If you contact others gibe them length , number of pieces , placement of reels and handle . I am assuming your rod has a handle first before reel seat or could be 2 handles both above and below the reel.  

Maybe $50 but you might check with Jeff “Gnome” Hatton of Gnomish Rod Works  Paonia, CO e-mail
He knows rods before 1930 a whole lot more than me.
He has written a great book "Rod Crafting A Full-Color Pictorial & Written History from 1843-1960 " which I own and has allot of wooden rods in it and he knows these really old rods pretty well.  If you contact him tell him Mac from Denver sent you.  


Please provide feedback, nominations are appreciated.

---------- FOLLOW-UP ----------


Thank you very much for the detailed answer.  The serial number is definitely E9259, with no other digits.  It is engraved both on the buttcap and the reel seat.  I assumed it was a saltwater rod because it is heavy weight, had a saltwater reel on it, and the Santa Monica Rod and Reel Club, based on what little I could find out about them, were focused on big game saltwater fishing.  None of this probably makes much difference, if in deed, there isn't much value in the rod.  

I used to do a lot of furniture refinishing back in my younger days.  Once in awhile I would find a nice piece where the varnish had gotten old, but otherwise, the piece was in good shape.  I'd take a piece of fine steel wool and lightly go over it with the appropriate solvent.  This would take the cracks out of the finish.  Then I would let it dry, then oil it.  This method was much easier than stripping down to bare wood, and maintained the color, albeit a little lighter, of the original finish.  Do you think this method would work on a rod?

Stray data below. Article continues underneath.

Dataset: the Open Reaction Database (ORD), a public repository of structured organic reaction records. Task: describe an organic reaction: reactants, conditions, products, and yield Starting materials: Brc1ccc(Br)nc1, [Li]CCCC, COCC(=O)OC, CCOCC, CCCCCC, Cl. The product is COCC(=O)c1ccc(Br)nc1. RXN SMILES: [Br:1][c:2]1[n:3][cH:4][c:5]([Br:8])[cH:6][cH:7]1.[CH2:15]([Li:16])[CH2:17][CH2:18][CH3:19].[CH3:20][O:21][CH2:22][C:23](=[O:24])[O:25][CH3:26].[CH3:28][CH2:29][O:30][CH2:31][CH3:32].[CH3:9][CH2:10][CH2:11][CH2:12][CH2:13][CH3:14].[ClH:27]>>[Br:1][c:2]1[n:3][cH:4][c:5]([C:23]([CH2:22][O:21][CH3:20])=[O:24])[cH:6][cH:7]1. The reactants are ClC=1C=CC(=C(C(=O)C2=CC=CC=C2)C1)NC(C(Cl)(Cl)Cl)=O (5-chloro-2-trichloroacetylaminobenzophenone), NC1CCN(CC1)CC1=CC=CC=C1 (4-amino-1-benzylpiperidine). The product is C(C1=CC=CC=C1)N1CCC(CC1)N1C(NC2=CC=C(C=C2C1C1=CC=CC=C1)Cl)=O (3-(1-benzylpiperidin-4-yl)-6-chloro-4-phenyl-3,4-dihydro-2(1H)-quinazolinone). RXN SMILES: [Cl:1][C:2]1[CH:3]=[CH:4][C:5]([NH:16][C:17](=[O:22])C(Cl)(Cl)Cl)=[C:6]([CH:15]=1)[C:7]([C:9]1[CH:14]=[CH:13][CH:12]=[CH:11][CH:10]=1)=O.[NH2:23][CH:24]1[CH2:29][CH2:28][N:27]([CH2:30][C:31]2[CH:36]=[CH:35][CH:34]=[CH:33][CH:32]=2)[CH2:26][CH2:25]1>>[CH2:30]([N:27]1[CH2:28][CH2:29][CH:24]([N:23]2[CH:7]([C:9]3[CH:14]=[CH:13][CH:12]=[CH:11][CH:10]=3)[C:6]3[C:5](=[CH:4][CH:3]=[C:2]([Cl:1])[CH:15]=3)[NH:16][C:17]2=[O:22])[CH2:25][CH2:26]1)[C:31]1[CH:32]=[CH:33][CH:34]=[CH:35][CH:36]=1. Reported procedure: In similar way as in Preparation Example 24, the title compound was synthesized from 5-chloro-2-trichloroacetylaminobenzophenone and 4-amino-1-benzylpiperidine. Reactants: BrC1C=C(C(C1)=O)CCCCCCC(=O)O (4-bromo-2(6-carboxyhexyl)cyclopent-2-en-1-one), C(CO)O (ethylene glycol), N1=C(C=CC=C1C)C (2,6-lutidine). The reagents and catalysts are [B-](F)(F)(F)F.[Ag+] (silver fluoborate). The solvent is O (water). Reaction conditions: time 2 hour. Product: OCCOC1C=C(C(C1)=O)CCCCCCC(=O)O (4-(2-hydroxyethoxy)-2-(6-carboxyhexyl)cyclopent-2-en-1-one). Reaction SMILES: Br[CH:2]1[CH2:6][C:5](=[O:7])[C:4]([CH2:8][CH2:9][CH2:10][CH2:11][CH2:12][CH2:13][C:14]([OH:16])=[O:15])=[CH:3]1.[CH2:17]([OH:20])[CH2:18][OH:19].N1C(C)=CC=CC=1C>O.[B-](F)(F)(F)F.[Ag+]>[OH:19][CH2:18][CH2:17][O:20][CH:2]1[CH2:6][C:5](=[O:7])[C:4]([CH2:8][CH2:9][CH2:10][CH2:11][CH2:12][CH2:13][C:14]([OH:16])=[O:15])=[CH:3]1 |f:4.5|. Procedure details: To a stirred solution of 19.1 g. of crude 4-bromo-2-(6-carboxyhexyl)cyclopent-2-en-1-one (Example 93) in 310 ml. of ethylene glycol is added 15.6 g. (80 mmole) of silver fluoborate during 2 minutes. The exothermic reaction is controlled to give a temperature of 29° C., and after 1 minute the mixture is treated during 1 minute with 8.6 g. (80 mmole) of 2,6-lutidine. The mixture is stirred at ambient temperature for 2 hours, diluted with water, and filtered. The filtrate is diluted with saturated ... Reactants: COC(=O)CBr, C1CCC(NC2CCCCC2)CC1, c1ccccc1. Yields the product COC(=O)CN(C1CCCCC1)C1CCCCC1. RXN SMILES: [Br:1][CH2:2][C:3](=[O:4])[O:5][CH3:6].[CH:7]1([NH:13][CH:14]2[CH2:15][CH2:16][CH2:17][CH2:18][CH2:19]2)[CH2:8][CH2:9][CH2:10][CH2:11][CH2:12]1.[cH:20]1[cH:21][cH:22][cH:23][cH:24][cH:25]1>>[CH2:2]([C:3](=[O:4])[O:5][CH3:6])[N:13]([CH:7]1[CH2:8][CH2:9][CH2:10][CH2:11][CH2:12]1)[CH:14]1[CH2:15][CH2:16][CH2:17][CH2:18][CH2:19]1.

I would not do that or even consider it. I have done furniture too and know what you mean. I think you would not be able to remove finish from wraps and maintain the wraps. But if you try let me know how it went.
Use cotton sticks and try to maintain all lettering and decals.
I agree with you evaluation , it is probably a sea or boat rod.
check out how to dip a rod on my website:
specifically :